Chapter 1 Basics of Heat Transfer 1-1 Chapter 1 BASICS OF HEAT TRANSFER Notes | EduRev

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: Chapter 1 Basics of Heat Transfer 1-1 Chapter 1 BASICS OF HEAT TRANSFER Notes | EduRev

 Page 1


Chapter 1 Basics of Heat Transfer 
 1-1 
Chapter 1 
BASICS OF HEAT TRANSFER 
 
Thermodynamics and Heat Transfer 
 
1-1C  Thermodynamics deals with the amount of heat transfer as a system undergoes a process from one 
equilibrium state to another. Heat transfer, on the other hand, deals with the rate of heat transfer as well as 
the temperature distribution within the system at a specified time. 
 
1-2C (a) The driving force for heat transfer is the temperature difference. (b) The driving force for electric 
current flow is the electric potential difference (voltage). (a) The driving force for fluid flow is the pressure 
difference. 
 
1-3C The caloric theory is based on the assumption that heat is a fluid-like substance called the "caloric"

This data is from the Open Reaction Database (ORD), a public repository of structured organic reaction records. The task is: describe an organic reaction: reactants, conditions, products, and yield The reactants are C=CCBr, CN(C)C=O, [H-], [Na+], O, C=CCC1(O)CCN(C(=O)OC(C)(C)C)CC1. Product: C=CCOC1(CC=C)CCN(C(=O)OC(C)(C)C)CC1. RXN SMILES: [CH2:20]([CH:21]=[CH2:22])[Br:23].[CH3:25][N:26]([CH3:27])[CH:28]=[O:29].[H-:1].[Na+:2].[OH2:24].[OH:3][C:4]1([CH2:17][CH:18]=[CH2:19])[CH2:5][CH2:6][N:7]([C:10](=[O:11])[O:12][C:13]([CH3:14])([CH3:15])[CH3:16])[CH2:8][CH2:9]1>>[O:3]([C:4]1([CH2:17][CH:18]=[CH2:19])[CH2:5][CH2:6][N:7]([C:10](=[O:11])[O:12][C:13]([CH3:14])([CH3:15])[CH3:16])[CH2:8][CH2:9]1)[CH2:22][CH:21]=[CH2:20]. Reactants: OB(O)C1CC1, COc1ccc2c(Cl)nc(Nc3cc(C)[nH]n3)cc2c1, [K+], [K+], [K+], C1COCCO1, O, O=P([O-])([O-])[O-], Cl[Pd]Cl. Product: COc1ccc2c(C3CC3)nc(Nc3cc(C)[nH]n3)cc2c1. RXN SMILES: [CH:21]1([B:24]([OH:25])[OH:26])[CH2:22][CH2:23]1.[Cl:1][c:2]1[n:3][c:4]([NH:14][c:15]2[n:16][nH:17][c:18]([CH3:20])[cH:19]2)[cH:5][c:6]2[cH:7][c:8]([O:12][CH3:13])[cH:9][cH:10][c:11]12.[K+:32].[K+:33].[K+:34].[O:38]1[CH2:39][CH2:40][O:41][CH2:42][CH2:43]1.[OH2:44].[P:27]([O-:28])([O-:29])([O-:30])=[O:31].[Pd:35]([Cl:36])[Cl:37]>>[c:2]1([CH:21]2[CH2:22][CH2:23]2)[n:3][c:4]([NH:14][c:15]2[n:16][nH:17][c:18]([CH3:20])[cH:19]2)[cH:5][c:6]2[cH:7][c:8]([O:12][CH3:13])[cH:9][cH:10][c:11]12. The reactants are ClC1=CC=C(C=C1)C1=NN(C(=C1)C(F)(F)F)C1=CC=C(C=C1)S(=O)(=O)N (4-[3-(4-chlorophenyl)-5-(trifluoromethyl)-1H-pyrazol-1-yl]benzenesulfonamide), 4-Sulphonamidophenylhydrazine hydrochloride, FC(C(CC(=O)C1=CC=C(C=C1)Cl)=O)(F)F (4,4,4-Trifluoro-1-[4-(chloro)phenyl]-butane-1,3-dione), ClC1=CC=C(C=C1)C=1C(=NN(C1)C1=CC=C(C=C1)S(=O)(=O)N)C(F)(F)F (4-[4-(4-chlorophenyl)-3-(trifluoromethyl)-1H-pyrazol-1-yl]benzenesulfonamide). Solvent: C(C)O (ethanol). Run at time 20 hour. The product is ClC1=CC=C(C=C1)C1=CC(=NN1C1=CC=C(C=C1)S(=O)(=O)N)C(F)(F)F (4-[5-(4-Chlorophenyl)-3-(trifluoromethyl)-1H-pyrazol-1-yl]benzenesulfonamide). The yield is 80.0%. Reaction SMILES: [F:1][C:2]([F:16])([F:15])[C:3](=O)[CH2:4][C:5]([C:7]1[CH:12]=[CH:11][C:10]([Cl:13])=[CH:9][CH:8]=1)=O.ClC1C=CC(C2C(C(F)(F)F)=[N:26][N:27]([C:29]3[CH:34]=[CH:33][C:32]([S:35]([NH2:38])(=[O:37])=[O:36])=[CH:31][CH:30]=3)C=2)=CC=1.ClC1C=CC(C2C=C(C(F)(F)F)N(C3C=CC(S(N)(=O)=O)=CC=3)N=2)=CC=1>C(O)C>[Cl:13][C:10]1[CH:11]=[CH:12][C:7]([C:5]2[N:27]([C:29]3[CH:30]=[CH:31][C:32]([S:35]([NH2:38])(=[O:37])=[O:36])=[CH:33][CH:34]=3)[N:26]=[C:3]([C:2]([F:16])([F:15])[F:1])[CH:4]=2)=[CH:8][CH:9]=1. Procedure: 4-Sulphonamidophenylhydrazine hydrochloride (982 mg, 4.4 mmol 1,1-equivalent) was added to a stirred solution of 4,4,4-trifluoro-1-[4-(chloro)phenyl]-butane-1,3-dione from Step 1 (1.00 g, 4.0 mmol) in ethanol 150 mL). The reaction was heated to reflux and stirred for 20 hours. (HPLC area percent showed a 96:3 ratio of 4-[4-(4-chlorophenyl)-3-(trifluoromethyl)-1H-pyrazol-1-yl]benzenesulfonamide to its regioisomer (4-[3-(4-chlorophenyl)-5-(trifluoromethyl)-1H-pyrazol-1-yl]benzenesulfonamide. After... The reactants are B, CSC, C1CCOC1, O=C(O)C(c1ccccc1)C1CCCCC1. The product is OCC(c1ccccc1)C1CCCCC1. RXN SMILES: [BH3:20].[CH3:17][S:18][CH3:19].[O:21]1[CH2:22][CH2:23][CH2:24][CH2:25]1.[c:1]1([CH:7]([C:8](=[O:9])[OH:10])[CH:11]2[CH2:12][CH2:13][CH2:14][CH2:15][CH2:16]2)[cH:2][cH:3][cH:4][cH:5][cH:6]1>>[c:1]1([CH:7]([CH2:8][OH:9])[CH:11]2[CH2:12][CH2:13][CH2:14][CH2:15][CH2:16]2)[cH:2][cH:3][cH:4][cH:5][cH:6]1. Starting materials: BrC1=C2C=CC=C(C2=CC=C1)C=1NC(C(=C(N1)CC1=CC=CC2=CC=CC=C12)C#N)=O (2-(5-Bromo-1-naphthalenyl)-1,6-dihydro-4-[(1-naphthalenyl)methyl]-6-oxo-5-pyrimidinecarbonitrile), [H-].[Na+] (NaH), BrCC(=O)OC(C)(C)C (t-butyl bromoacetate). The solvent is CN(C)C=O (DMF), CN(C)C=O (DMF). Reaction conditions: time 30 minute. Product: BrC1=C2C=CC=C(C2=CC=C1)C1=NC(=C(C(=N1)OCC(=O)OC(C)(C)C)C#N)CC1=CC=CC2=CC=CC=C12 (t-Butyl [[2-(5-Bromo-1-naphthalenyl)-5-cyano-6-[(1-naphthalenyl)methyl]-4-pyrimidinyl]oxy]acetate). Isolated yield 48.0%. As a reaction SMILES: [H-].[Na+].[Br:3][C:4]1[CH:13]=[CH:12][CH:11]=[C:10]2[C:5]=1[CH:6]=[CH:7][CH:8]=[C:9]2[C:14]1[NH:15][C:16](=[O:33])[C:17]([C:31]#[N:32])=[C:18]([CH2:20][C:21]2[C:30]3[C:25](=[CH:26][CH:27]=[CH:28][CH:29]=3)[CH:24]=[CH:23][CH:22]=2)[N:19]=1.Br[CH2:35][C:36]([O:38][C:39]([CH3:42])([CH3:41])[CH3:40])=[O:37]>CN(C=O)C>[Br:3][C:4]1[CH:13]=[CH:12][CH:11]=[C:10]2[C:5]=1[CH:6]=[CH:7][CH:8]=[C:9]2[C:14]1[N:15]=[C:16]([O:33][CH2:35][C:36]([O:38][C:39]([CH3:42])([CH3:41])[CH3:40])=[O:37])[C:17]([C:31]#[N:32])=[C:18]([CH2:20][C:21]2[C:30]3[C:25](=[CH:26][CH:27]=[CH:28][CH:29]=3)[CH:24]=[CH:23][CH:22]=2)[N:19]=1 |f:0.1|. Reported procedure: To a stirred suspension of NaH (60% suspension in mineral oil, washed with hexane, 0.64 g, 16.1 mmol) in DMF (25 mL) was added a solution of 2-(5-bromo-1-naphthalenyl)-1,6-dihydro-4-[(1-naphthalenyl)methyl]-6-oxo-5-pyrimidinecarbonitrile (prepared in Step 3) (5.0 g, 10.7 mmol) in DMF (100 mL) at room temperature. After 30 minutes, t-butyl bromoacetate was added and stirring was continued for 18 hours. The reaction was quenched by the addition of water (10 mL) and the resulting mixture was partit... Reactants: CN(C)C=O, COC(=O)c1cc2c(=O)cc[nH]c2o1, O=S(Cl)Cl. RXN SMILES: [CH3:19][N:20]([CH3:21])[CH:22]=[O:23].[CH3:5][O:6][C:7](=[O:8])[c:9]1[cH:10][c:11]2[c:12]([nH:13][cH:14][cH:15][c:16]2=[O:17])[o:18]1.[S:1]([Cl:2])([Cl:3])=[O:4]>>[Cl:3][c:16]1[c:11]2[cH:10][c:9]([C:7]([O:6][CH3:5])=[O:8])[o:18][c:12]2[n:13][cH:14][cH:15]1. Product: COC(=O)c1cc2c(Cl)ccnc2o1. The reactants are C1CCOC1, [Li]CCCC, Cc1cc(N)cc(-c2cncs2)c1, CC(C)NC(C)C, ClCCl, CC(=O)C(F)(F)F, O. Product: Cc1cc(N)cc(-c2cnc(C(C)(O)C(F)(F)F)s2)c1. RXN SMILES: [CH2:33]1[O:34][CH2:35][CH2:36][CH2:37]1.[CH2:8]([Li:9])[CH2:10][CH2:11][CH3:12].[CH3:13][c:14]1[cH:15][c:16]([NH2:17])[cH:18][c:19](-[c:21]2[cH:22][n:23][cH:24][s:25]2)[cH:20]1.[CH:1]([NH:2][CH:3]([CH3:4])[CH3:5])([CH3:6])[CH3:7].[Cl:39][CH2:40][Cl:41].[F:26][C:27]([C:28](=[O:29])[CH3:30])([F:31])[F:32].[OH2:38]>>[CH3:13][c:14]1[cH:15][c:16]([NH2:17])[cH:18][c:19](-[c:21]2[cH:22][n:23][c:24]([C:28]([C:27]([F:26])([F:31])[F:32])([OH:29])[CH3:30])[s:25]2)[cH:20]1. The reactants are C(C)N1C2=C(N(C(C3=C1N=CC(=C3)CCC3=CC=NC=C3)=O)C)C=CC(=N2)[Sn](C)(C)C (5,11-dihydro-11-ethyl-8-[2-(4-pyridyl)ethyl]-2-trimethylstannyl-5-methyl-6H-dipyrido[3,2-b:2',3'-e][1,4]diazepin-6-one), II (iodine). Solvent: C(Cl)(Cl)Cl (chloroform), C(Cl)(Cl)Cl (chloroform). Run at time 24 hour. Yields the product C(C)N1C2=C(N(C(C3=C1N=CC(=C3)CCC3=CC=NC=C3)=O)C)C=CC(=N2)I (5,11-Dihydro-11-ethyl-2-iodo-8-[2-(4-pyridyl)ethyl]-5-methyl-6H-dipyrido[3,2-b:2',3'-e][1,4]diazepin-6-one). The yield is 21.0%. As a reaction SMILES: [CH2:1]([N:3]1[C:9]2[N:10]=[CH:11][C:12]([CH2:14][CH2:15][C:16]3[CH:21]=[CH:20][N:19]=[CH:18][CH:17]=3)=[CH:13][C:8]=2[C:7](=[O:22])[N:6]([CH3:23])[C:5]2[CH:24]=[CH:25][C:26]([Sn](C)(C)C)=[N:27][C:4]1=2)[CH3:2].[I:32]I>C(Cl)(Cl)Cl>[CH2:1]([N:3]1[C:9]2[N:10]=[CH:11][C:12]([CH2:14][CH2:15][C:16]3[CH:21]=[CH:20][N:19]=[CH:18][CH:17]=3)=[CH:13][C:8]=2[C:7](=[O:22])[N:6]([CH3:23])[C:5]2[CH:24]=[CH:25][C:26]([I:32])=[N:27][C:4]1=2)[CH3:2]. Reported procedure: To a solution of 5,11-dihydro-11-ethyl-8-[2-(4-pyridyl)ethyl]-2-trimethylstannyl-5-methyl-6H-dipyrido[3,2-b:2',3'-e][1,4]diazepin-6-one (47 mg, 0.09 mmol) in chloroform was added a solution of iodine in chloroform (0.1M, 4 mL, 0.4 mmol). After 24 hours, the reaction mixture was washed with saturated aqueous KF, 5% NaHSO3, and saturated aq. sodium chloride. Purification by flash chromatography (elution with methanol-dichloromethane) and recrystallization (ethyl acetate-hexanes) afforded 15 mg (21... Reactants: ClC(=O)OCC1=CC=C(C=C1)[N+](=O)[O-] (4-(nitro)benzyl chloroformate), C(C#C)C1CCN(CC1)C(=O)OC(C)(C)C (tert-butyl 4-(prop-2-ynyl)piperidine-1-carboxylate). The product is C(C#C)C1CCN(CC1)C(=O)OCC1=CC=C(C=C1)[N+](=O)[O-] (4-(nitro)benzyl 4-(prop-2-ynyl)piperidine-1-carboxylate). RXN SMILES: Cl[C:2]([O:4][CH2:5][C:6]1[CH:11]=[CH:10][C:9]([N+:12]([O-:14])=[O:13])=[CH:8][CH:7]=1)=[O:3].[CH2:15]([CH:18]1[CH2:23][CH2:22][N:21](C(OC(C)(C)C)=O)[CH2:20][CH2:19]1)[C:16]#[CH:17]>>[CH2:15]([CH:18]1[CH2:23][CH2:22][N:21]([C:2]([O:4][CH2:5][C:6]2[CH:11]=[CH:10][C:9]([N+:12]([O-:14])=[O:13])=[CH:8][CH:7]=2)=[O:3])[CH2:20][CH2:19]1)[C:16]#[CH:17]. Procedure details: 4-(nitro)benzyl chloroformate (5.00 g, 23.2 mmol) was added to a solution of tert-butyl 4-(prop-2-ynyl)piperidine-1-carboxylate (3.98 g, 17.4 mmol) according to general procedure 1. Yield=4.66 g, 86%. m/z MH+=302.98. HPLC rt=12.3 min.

which is a massless, colorless, odorless substance.  It was abandoned in the middle of the nineteenth century 
after it was shown that there is no such thing as the caloric. 
 
1-4C  The rating problems deal with the determination of the heat transfer rate for an existing system at a 
specified temperature difference. The sizing  problems deal with the determination of the size of a system in 
order to transfer heat at a specified rate for a specified temperature difference.  
 
1-5C  The experimental approach (testing and taking measurements) has the advantage of dealing with the 
actual physical system, and getting a physical value within the limits of experimental error. However, this 
approach is expensive, time consuming, and often impractical. The analytical approach (analysis or 
calculations) has the advantage that it is fast and inexpensive, but the results obtained are subject to the 
accuracy of the assumptions and idealizations made in the analysis.  
 
1-6C Modeling makes it possible to predict the course of an event before it actually occurs, or to study 
various aspects of an event mathematically without actually running expensive and time-consuming 
experiments. When preparing a mathematical model, all the variables that affect the phenomena are